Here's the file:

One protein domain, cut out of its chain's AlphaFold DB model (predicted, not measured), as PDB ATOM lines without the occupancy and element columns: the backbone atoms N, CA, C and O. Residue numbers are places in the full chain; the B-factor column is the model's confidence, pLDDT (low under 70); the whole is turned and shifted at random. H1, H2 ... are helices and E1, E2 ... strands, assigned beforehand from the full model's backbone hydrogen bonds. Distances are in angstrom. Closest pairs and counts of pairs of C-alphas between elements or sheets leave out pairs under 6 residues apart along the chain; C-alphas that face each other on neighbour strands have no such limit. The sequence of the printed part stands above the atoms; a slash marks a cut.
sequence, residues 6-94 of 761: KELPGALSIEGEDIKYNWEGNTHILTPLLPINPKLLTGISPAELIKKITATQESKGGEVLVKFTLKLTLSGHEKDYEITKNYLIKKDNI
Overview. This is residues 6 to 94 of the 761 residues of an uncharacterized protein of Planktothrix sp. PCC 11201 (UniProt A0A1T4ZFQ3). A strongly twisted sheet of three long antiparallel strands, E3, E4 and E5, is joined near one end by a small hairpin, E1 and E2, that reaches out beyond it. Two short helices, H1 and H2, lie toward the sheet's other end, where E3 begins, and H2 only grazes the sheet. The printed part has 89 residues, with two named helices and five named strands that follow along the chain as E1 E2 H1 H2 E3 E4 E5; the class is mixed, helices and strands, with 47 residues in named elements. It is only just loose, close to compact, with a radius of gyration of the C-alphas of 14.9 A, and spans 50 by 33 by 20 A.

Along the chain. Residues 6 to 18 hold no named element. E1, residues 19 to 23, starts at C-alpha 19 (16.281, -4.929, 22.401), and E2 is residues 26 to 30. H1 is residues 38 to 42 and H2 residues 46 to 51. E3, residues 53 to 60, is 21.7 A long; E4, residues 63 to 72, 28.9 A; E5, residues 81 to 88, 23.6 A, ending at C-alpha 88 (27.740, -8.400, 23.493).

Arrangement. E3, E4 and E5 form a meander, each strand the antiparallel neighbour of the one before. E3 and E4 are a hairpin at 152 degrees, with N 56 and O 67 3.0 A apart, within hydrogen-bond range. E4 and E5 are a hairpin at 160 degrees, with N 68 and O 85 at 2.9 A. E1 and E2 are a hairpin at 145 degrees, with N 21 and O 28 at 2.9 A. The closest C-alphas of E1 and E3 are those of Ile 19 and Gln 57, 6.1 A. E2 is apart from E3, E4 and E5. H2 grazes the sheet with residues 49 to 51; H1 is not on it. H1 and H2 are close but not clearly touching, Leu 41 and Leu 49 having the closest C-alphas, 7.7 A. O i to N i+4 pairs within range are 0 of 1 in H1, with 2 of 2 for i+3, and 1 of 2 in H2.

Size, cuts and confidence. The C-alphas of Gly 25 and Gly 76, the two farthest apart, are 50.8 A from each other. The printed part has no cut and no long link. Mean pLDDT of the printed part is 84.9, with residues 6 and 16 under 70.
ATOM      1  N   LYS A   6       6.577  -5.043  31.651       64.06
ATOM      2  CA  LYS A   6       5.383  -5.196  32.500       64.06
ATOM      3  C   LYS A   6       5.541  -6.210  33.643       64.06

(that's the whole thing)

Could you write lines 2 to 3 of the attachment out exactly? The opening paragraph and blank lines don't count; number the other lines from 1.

Overview. This is residues 6 to 94 of the 761 residues of an uncharacterized protein of Planktothrix sp. PCC 11201 (UniProt A0A1T4ZFQ3). A strongly twisted sheet of three long antiparallel strands, E3, E4 and E5, is joined near one end by a small hairpin, E1 and E2, that reaches out beyond it. Two short helices, H1 and H2, lie toward the sheet's other end, where E3 begins, and H2 only grazes the sheet. The printed part has 89 residues, with two named helices and five named strands that follow along the chain as E1 E2 H1 H2 E3 E4 E5; the class is mixed, helices and strands, with 47 residues in named elements. It is only just loose, close to compact, with a radius of gyration of the C-alphas of 14.9 A, and spans 50 by 33 by 20 A.

Along the chain. Residues 6 to 18 hold no named element. E1, residues 19 to 23, starts at C-alpha 19 (16.281, -4.929, 22.401), and E2 is residues 26 to 30. H1 is residues 38 to 42 and H2 residues 46 to 51. E3, residues 53 to 60, is 21.7 A long; E4, residues 63 to 72, 28.9 A; E5, residues 81 to 88, 23.6 A, ending at C-alpha 88 (27.740, -8.400, 23.493).